Scheduled Monument

Bonawe, Iron FurnaceSM90037

Status: Designated


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Date Added
Last Date Amended
Industrial: bridge, viaduct, aqueduct; dock, harbour, lock; iron and steel; kiln, furnace, oven; store, warehouse, Prehistoric ritual and funerary: standing stone
Local Authority
Argyll And Bute
Glenorchy And Inishail
NN 943 31962
200943, 731962


The monument consists of the extensive and well preserved remains of the Bonawe Iron Works, founded in 1753. The monument is already scheduled, but this rescheduling redefines the protected area to include only those elements which are essential components of the industrial complex as it survives. Much of the area is in the care of the Secretary of State.

The core of the site includes the furnace building, (including the bridge house, bellows house and casting floor), charcoal sheds and the ore shed. The wider complex also includes the aqueduct bringing water from the River Awe, two blocks of workers' dwellings (with an associated area of rig and furrow), the manager's house, slag heaps, reservoirs, the stone pier on Loch Etive, the remains of stabling and an area of slag-built ridges to the E of Bonawe House. Included in the area is a standing stone of uncertain date.

The area to be scheduled is in four distinct parts or sub-areas.

The largest part includes the pier, the furnace area and the lade. It extends 10m out from all sides of the pier (which is defined to include the now derelict wooden piles beyond the end of the stone structure). The area is defined to the W by the High Water Mark before continuing south to follow the boundary of the area in the care of the Secretary of State for Scotland round to the lade.

The full length of the lade is included in the scheduled area within a strip 30m wide centred on the lade. To the N and E the area is defined by field boundaries and includes the remains of the stables. There are several exclusions from this area. The roofed sections of the workers' cottages are excluded as are various buildings near the pier as marked on the map extract. This sub-area is irregular in shape and is marked in red on the accompanying map.

The two reservoirs associated with the iron works form two further parts of the area to be scheduled. In both cases the area to be protected is defined as 10m out from the normal edge of the water. This gives one area around Lochandhu which is irregular in shape and measures roughly 130m N-S by 110m and a second area in the grounds of Bonawe House which is also irregular and measures roughly 60m N-S by 60m. Both sub-areas are marked in red on the accompanying map.

The fourth area to be scheduled is an area of open field which is covered with small ridges roughly 30cm high made of stone and slag from the iron furnace. Their function is not clear but they appear to have been intended to catch water to form shallow ponds for an industrial purpose. The material used and their location and extent imply an association with the iron works. This sub-area is roughly rectangular in plan measuring some 300m NNW-SSE by 150m and is marked in red on the accompanying map.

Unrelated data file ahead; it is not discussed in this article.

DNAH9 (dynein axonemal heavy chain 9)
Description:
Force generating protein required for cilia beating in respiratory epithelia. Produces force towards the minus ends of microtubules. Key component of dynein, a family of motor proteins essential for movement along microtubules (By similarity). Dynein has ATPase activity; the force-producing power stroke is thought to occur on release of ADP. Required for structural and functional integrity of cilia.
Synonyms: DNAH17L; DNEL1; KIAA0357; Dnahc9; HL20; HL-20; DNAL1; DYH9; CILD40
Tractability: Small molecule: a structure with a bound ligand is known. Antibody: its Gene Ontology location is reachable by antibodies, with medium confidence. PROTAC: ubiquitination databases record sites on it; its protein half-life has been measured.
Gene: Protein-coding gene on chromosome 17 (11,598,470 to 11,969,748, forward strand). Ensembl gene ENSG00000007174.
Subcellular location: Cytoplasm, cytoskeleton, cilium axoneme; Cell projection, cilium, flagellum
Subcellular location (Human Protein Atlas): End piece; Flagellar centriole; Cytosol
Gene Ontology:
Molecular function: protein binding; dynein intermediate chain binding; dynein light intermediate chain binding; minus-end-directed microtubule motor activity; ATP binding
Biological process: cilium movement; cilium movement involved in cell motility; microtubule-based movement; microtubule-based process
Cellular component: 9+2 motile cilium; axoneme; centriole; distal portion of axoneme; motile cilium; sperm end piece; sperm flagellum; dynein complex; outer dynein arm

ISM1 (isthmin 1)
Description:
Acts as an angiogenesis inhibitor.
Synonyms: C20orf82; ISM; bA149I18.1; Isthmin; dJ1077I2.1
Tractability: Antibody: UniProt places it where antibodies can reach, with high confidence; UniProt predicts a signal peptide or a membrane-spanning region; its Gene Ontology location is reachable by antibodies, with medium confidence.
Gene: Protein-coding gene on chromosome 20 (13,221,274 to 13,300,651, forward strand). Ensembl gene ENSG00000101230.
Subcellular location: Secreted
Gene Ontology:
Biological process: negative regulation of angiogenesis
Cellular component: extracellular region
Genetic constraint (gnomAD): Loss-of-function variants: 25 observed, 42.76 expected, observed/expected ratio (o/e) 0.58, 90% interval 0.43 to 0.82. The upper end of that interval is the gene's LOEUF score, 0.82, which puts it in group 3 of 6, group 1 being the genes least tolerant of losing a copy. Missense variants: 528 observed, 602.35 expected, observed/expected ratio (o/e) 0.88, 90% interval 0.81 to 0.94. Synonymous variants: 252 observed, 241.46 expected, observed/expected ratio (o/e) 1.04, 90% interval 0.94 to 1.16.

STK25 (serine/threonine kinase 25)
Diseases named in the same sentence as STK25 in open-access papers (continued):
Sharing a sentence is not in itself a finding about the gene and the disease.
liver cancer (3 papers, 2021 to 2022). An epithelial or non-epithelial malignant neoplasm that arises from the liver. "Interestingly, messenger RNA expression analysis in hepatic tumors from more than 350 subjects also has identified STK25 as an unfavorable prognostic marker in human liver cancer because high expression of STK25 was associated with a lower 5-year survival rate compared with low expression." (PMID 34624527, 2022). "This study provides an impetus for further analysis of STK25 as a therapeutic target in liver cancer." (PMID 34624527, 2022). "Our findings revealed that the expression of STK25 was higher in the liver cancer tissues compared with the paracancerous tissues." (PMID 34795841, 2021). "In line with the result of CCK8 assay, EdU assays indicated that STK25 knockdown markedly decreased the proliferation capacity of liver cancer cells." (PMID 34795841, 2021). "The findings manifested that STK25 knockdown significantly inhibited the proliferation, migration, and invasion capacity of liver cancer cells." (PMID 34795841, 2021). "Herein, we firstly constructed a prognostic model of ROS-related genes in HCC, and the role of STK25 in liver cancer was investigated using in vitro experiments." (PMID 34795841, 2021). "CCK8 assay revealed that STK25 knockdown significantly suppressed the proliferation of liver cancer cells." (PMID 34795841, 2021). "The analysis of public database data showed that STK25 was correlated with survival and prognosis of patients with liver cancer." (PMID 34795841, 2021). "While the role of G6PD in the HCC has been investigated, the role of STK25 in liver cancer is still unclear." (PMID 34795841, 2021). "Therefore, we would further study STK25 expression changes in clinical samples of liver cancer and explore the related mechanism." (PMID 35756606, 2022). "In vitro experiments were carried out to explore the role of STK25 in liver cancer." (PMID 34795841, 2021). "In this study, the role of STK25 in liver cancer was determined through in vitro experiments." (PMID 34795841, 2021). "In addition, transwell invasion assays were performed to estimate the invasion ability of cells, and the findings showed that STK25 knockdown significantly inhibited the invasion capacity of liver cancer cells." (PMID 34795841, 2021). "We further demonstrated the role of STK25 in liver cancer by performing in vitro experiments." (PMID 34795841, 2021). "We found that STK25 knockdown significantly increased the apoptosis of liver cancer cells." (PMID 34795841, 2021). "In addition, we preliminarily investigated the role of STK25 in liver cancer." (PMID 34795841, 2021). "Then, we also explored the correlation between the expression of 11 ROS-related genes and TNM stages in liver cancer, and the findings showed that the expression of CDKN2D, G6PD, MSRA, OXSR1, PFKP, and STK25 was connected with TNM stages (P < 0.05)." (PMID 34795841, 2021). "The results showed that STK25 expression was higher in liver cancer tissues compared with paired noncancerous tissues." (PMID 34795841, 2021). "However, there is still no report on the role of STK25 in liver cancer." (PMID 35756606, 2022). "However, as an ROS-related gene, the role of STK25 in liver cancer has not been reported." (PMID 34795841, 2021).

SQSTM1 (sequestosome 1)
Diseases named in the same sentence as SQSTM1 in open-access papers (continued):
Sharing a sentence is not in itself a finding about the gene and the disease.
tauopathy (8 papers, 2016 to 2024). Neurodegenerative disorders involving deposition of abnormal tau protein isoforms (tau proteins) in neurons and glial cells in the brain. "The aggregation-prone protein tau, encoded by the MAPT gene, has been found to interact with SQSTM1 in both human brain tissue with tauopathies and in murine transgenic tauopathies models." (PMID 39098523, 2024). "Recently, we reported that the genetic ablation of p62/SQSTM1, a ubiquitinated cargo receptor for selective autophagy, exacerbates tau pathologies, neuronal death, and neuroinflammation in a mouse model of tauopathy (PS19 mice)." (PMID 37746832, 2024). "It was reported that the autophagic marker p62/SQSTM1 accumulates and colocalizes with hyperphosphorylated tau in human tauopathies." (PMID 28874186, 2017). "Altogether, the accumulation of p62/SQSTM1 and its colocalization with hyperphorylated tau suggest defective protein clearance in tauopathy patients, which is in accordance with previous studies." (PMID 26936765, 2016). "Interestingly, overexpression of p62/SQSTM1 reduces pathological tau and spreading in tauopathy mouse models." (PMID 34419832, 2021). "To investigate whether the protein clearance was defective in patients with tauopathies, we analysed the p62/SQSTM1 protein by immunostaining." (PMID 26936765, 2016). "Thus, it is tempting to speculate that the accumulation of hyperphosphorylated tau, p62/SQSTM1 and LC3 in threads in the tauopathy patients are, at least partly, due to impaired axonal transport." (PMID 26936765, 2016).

Statement of National Importance

This monument is of national importance as the best preserved early iron works in Scotland. The entire complex is essentially complete with the principal exception of some of the machinery around the furnace itself. It is of great importance in the understanding of the development of the industrial revolution and the rapid changes in the Highlands during the later 18th century.



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Historic Environment Scotland Properties

Bonawe Iron Furnace

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Related Designations


    Designation Type
    Listed Building (A)

About Scheduled Monuments

Historic Environment Scotland is responsible for designating sites and places at the national level. These designations are Scheduled monuments, Listed buildings, Inventory of gardens and designed landscapes and Inventory of historic battlefields.

We make recommendations to the Scottish Government about historic marine protected areas, and the Scottish Ministers decide whether to designate.

Scheduling is the process that identifies, designates and provides statutory protection for monuments and archaeological sites of national importance as set out in the Ancient Monuments and Archaeological Areas Act 1979.

We schedule sites and monuments that are found to be of national importance using the selection guidance published in Designation Policy and Selection Guidance (2019)

Scheduled monument records provide an indication of the national importance of the scheduled monument which has been identified by the description and map. The description and map showing the scheduled area is the legal part of the scheduling. The statement of national importance and additional information provided are supplementary. These records are not definitive historical or archaeological accounts or a complete description of the monument(s).

The format of scheduled monument records has changed over time. Earlier records will usually be brief. Some information will not have been recorded and the map will not be to current standards. Even if what is described and what is mapped has changed, the monument is still scheduled.

Scheduled monument consent is required to carry out certain work, including repairs, to scheduled monuments. Applications for scheduled monument consent are made to us. We are happy to discuss your proposals with you before you apply and we do not charge for advice or consent. More information about consent and how to apply for it can be found on our website at

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Printed: 25/05/2019 21:57